Thursday, 18 April 2013

Development versus Mutation

We often see, today, the changes and novelties which have been introduced into the Church justified in the name of “the development of doctrine.” Traditionalists are accused of denying this principle, namely that the Church can and does experience a legitimate development as it lives through the ages, since traditionalists are often openly critical of the novelties introduced after the Second Vatican Council. So it is often claimed that the changes which have been introduced since the council are just a few instances of the development which occurs within the Church.

But I think what modern Catholics fail to see is that the changes since the council are objectively of a different nature than the development which occurred in the Church for the previous 2000 years. Before the council, there was a gradual, organic, homogenous development, in which there was in fact no substantial change, no mutation. But the council introduced many substantial changes, actual mutations, actual breaks away from the previous tradition. This is the distinction that modern Catholics fail to see: on the one hand there is a homogenous development, and on the other hand there is mutation.

A good analogy is that of a plant – say, a tree. It starts off as a small sapling, and over time it grows, develops, organically and homogenously, becoming larger and more beautiful all the time – and yet ever remaining the same plant. Its substance never changes: there is no mutation, but there is a development.

Given this distinction, it just doesn’t work to justify the Novus ordo, for example, on the claim that it represents a development of the Roman liturgy. But this is easily falsified just by looking at it, and also by reading the testimony of Bugnini himself (the main Novus ordo architect), and his henchmen. The Novus ordo is not a development, but an actual substantial change, a mutation.

Again, it doesn’t work to justify the modern beliefs about religious liberty on the claim that they represent a development of the previous teaching. Development doesn’t bring about such an opposition between two teachings. Hence the opposition can only have arisen from an actual substantial change, a mutation. (Whether this mutation is actually contained in Vatican II is a different question... The point is that there are novelties which are held by modern Catholics today.)

Again, it doesn’t work to justify the modern beliefs about “ecumenism” on the basis that there has been a development of the previous teaching. Modern ecumenism is really quite contrary to the previous teaching; hence it is not the product of a development, but a mutation. (Again, whether this mutation is actually contained in Vatican II is a different question. The point is that there are in fact false and novel beliefs held by Catholics today.)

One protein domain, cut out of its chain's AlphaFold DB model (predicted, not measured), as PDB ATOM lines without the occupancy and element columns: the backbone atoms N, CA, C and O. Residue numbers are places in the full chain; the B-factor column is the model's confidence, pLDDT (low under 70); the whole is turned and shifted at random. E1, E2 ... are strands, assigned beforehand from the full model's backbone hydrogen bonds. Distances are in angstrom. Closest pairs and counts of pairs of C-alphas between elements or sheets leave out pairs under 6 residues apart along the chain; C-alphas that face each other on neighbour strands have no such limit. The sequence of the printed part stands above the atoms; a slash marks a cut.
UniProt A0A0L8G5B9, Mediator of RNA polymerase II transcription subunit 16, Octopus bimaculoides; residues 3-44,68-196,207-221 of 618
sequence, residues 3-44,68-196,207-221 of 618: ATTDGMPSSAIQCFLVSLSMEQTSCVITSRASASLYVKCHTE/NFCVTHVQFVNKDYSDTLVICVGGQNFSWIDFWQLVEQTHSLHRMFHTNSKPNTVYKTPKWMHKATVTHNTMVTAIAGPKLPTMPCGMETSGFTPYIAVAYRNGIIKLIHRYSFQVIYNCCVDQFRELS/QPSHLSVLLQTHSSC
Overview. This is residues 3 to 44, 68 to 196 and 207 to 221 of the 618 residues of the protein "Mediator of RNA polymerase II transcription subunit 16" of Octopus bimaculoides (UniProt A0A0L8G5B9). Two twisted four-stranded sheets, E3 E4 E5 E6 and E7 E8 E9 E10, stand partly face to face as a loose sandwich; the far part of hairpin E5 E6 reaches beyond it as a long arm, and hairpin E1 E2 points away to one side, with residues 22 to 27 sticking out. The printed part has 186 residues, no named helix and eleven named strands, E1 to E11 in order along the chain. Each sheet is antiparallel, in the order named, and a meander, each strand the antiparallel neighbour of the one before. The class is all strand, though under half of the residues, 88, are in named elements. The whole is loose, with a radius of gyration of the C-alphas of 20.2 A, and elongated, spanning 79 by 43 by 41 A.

One could say the same of many more examples of novelties which exist within the Church today. The novelties after Vatican II do not truly represent a development, but a mutation, a break away from tradition. Wherever there is a discord with previous teachings, there has not been a development, but a mutation. And it is this mutation – not development – that traditionalists oppose so strongly, and rightly so.


  1. Maestro,

    You note an essential distinction that, when overlooked, is a source of grave confusion.

    Of course in mentioning the “development of doctrine” one can hardly fail to think of Bl. John Henry Newman and his Essay on the Development of Christian Doctrine. All but forgotten now is that the great American convert to Catholicism of the day, Orestes Brownson published an essay at the time critical of certain points of Newman’s thesis.

    The late Michael Davies was a great admirer of Cardinal Newman, and I recall him invoking Neman’s work at times in defense of the position of traditional Catholics. Yet there are those who do not think Newman’s essay was of service to the Church:

    “Brownson foresaw the future danger should Newman’s theory become accepted in the Church. Unless his theory was renounced, Brownson affirmed, it would either ultimately lead Newman himself out of communion with the Church or, much worse, be wrongly absorbed into the Catholic Church.

    “In fact, the latter happened. His ‘pioneer’ work established the idea of the development of dogma as a principle later held by the Modernists. Taken up by the Progressivists, it was consecrated at Vatican II, invoked in both the Declaration of Religion Freedom and the Constitution on Revelation.”

    I confess that I have not taken the time to make much of a study of this. If you have the time and inclination, there might be some strong insights to be gained by taking the time to examine the finer points of this largely forgotten controversy and sharing them in a post.

    Just a suggestion. I enjoy what you are doing at this blog.

    Brownson’s essay can be linked to here:

    A summary of Brownson’s review of Newman’s essay by Margaret Galitzin can be linked to here:

  2. Thanks for your comment and suggestions. It would be a very interesting thing to study, and perhaps I might take it up. Just need to find some more spare time!

    God bless.